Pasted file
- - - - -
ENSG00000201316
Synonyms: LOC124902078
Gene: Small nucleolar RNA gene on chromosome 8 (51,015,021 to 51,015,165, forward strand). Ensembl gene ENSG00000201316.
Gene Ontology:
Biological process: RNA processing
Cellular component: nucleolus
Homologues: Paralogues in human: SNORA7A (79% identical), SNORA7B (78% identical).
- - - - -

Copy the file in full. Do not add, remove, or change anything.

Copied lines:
ENSG00000201316
Synonyms: LOC124902078
Gene: Small nucleolar RNA gene on chromosome 8 (51,015,021 to 51,015,165, forward strand). Ensembl gene ENSG00000201316.
Gene Ontology:
Biological process: RNA processing
Cellular component: nucleolus
Homologues: Paralogues in human: SNORA7A (79% identical), SNORA7B (78% identical).